So, the Afghanistan Study Group's first recommendation is to prioritize the expansion of the political process and reconciliation. This is similar to many of the measures undertaken in Iraq in 2007-8 that contributed to that nation's stabilization by addressing legitimate political grievances held by the Sunni insurgency, which splintered that insurgency and decreased violence. Our current policy in Afghanistan does not emphasize such measures nor do the reintegration efforts currently in place appear to be working.
Further, nothing in our proposal or statements among our members suggest, as Joshua does, that the Afghanistan Study Group proposes "reducing [Afghanistan] into a Special Forces and drone targeting range", which seems to imply we advocate simply abandoning Afghanistan and adopting a free fire drone policy. We don't. We suggest a force sized to "help train Afghan security forces, prevent massive human rights atrocities, resist an expansion of Taliban control beyond the Pashtun south and engage in robust counter-terrorism operations as needed." As an aside, several members, myself included, believe the expansion of drone strikes in western Pakistan, and the over the horizon cruise missile and drone strikes in Yemen and Somalia, to be themselves potentially counter-productive.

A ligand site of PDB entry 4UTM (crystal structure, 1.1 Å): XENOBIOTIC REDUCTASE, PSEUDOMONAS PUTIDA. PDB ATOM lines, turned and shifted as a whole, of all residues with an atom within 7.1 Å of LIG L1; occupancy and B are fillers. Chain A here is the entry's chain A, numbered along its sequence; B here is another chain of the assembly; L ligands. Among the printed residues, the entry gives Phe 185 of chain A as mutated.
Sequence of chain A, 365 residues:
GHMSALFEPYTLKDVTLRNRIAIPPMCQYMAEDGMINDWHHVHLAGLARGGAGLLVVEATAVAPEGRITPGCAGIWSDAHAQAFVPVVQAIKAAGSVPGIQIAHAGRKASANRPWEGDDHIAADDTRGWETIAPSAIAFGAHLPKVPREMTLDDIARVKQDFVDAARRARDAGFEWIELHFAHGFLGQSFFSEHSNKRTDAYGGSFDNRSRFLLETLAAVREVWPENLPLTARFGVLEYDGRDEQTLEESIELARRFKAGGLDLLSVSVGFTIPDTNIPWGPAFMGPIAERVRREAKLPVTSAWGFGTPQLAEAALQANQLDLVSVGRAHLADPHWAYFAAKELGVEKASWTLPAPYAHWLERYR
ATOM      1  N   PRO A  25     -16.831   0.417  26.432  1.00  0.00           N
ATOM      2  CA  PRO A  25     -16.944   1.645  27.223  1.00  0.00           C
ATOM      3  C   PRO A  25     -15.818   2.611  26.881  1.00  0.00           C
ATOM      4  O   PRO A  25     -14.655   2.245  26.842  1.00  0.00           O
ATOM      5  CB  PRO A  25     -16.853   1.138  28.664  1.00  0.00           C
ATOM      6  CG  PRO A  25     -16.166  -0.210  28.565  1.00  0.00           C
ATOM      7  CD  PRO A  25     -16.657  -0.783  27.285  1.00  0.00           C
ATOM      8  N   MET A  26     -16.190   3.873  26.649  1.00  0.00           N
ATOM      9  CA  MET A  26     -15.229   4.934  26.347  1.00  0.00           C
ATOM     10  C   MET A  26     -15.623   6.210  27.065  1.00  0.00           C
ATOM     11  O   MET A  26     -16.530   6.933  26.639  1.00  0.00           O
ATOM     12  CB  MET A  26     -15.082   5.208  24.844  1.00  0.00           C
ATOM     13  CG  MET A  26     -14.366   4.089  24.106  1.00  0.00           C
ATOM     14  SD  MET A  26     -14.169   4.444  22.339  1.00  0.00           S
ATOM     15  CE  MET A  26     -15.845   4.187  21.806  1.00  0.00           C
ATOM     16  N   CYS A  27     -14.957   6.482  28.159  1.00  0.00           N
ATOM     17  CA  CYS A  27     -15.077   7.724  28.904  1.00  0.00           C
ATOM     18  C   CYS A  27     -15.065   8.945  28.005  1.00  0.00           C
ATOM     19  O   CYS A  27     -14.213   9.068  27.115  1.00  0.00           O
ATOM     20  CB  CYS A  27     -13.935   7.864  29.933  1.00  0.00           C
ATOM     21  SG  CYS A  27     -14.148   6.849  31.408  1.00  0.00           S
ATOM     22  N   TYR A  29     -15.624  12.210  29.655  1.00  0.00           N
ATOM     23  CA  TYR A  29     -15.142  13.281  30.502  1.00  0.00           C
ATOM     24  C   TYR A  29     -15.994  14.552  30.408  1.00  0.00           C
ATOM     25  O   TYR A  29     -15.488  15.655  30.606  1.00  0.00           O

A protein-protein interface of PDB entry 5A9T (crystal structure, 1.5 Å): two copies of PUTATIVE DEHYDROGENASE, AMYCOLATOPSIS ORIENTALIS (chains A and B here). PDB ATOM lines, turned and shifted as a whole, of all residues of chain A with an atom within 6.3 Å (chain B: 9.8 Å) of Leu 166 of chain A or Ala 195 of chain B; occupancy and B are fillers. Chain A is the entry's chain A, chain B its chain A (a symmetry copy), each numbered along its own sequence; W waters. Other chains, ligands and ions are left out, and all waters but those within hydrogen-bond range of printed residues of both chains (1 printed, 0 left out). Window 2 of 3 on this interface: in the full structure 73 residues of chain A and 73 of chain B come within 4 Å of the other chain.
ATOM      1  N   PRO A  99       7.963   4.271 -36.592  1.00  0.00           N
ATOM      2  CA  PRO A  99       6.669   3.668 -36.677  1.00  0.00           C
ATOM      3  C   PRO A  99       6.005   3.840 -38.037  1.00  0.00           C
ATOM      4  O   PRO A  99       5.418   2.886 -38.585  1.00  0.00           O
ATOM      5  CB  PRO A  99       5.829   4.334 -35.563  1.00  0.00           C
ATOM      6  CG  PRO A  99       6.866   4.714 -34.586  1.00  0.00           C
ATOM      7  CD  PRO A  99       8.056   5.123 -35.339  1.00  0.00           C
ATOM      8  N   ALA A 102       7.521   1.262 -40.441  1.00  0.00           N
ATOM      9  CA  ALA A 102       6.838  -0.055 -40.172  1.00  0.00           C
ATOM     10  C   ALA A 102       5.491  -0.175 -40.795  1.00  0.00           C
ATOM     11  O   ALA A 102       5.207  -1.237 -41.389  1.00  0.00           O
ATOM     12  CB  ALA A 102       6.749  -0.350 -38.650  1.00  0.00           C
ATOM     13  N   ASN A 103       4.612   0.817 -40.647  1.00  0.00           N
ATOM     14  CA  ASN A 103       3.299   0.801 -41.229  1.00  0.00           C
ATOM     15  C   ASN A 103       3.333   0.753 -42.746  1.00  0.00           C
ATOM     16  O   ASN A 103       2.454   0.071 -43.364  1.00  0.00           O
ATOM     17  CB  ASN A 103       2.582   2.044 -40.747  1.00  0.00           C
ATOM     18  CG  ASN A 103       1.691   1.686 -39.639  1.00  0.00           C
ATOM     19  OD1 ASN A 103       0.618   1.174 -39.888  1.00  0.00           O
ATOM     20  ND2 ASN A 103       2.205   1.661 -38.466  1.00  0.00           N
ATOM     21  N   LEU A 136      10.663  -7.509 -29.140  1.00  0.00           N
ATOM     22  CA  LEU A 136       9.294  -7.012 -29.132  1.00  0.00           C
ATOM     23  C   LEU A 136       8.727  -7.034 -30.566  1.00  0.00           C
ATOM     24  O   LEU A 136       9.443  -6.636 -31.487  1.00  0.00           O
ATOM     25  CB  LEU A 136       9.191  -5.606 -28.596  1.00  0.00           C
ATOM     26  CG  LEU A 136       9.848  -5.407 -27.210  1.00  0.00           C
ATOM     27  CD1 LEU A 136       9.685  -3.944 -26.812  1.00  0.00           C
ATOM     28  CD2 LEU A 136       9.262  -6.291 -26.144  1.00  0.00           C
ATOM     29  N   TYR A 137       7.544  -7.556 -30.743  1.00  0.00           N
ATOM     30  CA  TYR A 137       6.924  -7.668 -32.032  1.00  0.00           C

Finally, with respect to Joshua's claims that a significant US military and intelligence presence is required to assist a counter-terrorism campaign, I must assume he recommends deploying tens of thousands of US forces to Pakistan, Somalia and Yemen where we are conducting counterterrorism campaigns now, as well as reversing the drawdown of US forces in Iraq since the Department of State last month reported al-Qaeda's strength in Iraq to be between 1000-2000 members, which should be contrasted with CIA Director Leon Panetta's estimate of only 50-100 al-Qaeda in Afghanistan last June.
(This last point is something that needs to be debated on a more macro level than our policy in Afghanistan: how do we develop not just an effective counter-terrorism strategy, but also a consistent worldwide counter-terrorism strategy.)
This column, and the critique it responds to, discuss much more the operational and tactical involvement of the United States in Afghanistan than I would like. Unfortunately, those aspects seem to drive our policy and strategy rather than the other way around; producing a policy and a strategy that does not hew to our interests, make us safer or deliver benefits in accordance with our expenditures in lives and dollars.
The goal of the Afghanistan Study Group is to foster debate regarding America's purpose in Afghanistan, particularly what our vital interests there are, and to develop a path forward to produce a strategy commensurate with those vital interests.
I very much encourage others to participate in this debate.